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Economy CSS Blog

Economic Weight and MDB Voting Power of Leading States (2019)

This graphic compares the economic weight of the world’s leading States, as well as their voting power in multilateral development banks (MDB). China has widely funded and built infrastructure in Asia, Africa, and Latin America, and its own national banks play a key role in financing these large-scale projects. However, China’s policy banks also face problems of corruption, poor lending practices and repayment problems. MDBs, by contrast, tend to have higher standards and can help improve the way China engages abroad and shares the risks with other member countries.

For more on how China’s recent foray into multilateral banking brings the country multiple financial and geopolitical benefits, read Chris Humphrey & Linda Maduz’s CSS Analysis in Security Policy here.

Categories
Conflict Peace

Can International Organizations Help Prevent Civil Wars?

Image courtesy of Victorgrigas/Wikimedia. (CC BY-SA 3.0)

This article was originally published by Political Violence @ a Glance on 25 April 2018.

At the recent Kuwait International Conference on Reconstruction of Iraq, countries and international organizations pledged US$30 billion to reconstruct Iraq after years of war, falling well short of the US$80 billion estimated necessary by the Iraqi government. As this case aptly demonstrates, civil wars create lasting damage that can take decades to overcome. Despite such huge costs, the international community struggles to find effective ways to prevent conflict escalation, relegating their involvement to the post-conflict reconstruction phase. But might there be ways to address conflicts before they erupt into all out war?

Categories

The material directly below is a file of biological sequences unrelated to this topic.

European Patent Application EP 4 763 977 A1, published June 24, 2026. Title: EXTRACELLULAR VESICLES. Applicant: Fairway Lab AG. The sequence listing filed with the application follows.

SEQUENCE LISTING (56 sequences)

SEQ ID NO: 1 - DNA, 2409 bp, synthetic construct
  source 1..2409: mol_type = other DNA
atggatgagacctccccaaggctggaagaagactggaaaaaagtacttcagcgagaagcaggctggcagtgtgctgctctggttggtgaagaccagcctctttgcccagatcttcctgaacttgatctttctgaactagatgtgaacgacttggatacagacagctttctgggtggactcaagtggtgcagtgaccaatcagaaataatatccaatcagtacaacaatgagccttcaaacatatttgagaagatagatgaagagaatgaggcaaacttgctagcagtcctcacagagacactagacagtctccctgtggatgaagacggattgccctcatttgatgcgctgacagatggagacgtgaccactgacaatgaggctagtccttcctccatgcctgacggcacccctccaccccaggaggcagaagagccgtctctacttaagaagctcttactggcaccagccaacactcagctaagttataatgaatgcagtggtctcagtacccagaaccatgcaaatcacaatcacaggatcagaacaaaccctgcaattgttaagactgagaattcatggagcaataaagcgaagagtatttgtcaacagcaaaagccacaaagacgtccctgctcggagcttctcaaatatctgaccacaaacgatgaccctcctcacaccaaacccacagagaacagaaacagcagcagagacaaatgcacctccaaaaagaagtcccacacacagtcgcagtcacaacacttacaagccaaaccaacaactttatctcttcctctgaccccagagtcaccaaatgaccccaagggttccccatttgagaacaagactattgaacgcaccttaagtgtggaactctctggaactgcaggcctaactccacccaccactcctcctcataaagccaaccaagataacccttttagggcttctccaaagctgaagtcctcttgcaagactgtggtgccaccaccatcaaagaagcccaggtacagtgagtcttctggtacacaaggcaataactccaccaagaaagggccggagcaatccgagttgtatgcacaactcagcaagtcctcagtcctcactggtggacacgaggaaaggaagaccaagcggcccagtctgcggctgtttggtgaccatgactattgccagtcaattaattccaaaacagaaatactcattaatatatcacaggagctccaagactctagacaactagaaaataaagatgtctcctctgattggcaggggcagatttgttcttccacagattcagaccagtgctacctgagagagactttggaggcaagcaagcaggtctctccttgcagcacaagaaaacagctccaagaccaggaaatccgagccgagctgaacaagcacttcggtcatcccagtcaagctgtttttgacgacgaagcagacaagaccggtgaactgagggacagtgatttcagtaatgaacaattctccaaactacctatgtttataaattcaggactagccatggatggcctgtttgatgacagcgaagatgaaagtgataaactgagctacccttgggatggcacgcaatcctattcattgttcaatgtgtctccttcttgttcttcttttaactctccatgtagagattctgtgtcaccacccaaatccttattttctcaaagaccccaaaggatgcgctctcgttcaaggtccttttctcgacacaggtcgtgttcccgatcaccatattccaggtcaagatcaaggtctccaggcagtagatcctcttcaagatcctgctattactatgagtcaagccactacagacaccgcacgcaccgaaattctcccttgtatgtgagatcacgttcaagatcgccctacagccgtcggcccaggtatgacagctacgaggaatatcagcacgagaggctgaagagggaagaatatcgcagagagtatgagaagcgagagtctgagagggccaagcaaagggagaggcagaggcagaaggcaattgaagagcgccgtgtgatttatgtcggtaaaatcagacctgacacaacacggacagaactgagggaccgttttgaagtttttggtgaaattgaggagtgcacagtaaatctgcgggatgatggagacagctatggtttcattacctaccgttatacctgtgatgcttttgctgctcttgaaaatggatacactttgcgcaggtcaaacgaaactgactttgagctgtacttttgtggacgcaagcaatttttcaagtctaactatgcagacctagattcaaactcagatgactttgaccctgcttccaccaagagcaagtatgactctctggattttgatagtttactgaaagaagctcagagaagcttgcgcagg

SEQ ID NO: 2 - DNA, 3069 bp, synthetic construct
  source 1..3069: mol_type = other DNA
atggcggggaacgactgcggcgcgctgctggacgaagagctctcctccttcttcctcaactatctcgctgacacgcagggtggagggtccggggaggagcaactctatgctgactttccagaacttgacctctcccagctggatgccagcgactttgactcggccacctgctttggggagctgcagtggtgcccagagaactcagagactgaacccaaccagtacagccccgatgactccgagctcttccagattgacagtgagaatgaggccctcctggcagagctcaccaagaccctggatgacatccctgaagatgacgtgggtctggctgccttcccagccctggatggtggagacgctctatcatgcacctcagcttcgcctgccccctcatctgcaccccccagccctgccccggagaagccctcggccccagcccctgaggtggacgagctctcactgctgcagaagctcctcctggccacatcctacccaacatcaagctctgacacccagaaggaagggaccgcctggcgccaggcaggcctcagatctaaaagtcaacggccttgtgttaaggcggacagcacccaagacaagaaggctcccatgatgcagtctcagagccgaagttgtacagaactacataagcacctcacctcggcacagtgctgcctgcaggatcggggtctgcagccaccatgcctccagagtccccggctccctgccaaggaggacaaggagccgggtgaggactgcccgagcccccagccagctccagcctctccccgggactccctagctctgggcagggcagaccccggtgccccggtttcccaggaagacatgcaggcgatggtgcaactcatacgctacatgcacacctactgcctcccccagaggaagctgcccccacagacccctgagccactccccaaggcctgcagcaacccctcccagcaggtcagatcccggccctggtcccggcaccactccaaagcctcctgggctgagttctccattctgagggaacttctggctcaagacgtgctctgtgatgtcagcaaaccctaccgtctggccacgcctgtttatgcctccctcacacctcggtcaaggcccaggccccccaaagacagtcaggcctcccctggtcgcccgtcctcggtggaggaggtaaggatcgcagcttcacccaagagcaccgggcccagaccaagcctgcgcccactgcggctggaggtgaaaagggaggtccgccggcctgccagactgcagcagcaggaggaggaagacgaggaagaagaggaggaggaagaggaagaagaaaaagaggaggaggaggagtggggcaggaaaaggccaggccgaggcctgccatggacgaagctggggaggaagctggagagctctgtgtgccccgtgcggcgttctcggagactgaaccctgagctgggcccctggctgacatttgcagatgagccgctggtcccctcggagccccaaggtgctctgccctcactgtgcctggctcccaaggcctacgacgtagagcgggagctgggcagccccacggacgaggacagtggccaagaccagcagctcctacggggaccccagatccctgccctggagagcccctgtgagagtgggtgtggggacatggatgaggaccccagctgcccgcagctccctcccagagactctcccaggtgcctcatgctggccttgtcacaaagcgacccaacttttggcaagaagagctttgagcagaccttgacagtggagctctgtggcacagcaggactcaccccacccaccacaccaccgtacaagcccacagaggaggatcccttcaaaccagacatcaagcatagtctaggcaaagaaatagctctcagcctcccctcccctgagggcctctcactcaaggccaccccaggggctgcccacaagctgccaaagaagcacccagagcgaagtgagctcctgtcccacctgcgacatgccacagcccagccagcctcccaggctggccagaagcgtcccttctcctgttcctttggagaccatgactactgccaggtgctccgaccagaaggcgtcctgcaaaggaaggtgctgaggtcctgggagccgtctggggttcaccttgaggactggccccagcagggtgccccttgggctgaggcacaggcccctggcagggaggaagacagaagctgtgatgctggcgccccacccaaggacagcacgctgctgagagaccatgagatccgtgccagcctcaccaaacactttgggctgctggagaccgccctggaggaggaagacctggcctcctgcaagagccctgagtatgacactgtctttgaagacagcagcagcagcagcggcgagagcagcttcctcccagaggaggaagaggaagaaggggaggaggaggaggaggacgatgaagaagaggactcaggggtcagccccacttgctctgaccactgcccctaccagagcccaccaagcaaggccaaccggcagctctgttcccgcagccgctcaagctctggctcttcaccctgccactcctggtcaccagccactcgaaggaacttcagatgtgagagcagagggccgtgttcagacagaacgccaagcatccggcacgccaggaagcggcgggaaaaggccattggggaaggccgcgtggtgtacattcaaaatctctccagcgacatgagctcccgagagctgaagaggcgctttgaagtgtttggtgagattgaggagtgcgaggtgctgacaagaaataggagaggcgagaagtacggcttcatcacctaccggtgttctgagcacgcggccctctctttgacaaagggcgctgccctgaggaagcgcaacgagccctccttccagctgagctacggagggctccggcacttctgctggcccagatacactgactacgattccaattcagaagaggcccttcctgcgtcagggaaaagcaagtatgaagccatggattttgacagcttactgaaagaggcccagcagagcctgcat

International Relations Business and Finance Development

China’s Domino Tactics Boost Infrastructure Bank

President Jacob Zuma receiving the President of the People’s Republic of China, Xi Jinping in Pretoria in March of 2013. Image: GovernmentZA/Flickr

This article was originally published by the CIPS Blog, hosted by the Centre for International Policy Studies on 22 March 2015.

China is looking ever the experienced super-power. In a week it has scooped up all the important European dominos, humiliating a U.S. government which has lobbied hard to block the launch of China’s new $50b Asian Infrastructure Investment Bank (AIIB).

The dominos have fallen quickly. Last week it was the UK’s turn to join, preferring its commercial interest and geo-political judgment over its friendship with the U.S. Now it is a coordinated set of EU announcements from France, Germany and Italy. The driver was their desire to be well-connected economic partners in Asia, but there was also an element of blowback on U.S. geo-political arrogance, be it spying on Angela Merkel or military jingoism towards Russia.

Categories
International Relations Business and Finance Development

The BRICS Are Back, With a Bank

Image: Presidential Press and Information Office/Wikimedia

This article was originally published by the East Asia Forum on 2 August 2014.

The BRICS countries met for their sixth annual summit in Brazil this month, setting out to establish a counterweight to Western-dominated global financial institutions.

The summit’s key achievement was the establishment of the long-awaited BRICS New Development Bank. The bank will press for a bigger say in the global financial order — which is centred on the IMF and the World Bank. While China won the race for the bank’s headquarters, set to be located in Shanghai, India secured the presidency. The bank is a sign of the growing influence of the BRICS which together account for 18 per cent of world trade, 40 per cent of the global population and a combined GDP of US$24 trillion.

Categories
Security Global Voices

Zambia Fixes Maize Price Again, Flustering World Bank

A giant Nshima pot
A giant Nshima pot, Zambia 2008. Photo by Mark Hemsworth (used with permission)

Nshima, the stodgy porridge-like substance cooked out of maize-meal, has divided families and triggered food riots in Zambia at one time or other. This is why subsequent governments have kept a keen eye on the growing, harvesting, buying and selling of maize-meal to consumers.

The production of maize — or corn as it is known in other parts of the world —  is an even bigger issue in the mining region of the Copperbelt and metropolitan areas like the capital, Lusaka, where large working populations rely on the commercial supply of the product. Accordingly, maize determines the political direction of the nation.

In May, the World Bank urged the Zambian government not to interfere in determining the floor prices of maize sold by farmers to the Food Reserve Agency and other interested parties in the agri-business chain. Despite such calls, the Ministry of Agriculture announced this year’s floor price of maize at K65, 000 (about $13 USD) per 50 kilo bag.